Boulder, Colorado’s Picklebric show why expensive cities need group housing.

Millennials Love It. Their Neighbors Hate It. Cities Need It. We Have to Protect Group Living.

Millennials Love It. Their Neighbors Hate It. Cities Need It. We Have to Protect Group Living.

The cities of today and tomorrow.
Aug. 23 2016 5:30 AM

Full House

Expensive American cities need to embrace group living. A messy fight in Colorado shows how hard that can be.

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The occupancy law in Boulder prohibits more than three or four unrelated adults from living in the same home.

Ethan Welty

Why is the rent so high in America? It’s not so complicated: In many of the cities where people most want to live, there aren’t enough homes. The share of Americans who rent is at a 50-year high, and the housing stock hasn’t kept up. More than 21 million Americans are “rent-burdened,” paying more than 30 percent of their income in rent. The long-term solution, as most tenants have come to realize, is building more, bigger buildings—as well as correcting policy bias toward homeownership and enforcing stronger protections for tenants. But in the short term, there’s an easy way to ease some of the pain: revising the patchwork of laws that dictate who may inhabit existing buildings, and how.

Henry Grabar Henry Grabar

Henry Grabar is a staff writer for Slate’s Moneybox.

In Boulder, Colorado, for example, the code says that no more than three or four unrelated adults (depending on the neighborhood) can share a unit, no matter if it’s a studio apartment or a 10-bedroom house. Distinct from overcrowding laws that regulate the amount of space per person, the occupancy law is a widespread modern policy of social preference, not of public health or safety. In Boulder, as elsewhere, it is widely flouted and seldom enforced. It didn’t stop Emily Sigman and Steven Winter from renting a seven-bedroom house in Boulder four years ago, knowing that they would need help paying the rent.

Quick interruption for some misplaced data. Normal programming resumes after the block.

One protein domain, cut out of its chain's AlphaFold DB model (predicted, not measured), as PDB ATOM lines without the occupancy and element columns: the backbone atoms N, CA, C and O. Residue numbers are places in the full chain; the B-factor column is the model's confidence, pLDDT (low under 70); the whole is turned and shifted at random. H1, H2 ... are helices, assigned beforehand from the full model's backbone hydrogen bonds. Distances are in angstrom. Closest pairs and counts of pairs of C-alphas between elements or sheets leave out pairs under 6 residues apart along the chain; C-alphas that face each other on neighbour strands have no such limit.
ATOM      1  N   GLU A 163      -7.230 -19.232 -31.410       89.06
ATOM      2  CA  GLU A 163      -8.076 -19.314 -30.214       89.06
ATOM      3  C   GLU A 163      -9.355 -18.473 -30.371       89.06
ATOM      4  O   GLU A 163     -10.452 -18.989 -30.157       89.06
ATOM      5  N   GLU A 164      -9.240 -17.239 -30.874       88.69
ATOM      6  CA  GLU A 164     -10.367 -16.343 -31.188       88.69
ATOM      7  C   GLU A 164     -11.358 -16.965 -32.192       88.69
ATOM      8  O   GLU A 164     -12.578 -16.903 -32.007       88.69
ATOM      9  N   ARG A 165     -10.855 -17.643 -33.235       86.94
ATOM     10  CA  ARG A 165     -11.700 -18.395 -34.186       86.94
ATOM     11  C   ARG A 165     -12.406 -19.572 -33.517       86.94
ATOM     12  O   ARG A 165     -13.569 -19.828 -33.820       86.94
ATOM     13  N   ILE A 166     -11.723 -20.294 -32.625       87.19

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Their house eventually sheltered more than a half-dozen people, and they called it Picklebric, a portmanteau derived from one housemate’s pickling operation and Winter’s conception of the place as bricolage, a term for art composed of found objects (their roommates, a piano from the 1893 World’s Fair, a backyard fence built from chicken wire and firewood). For years, it served as a kind of local model for how a group of young people could adapt a single-family home into a respectable cooperative—and, more broadly, a paragon of how a generation struggling with high rents and student debt could adapt to inhabit America’s ubiquitous, unchanging architecture of single-family neighborhoods.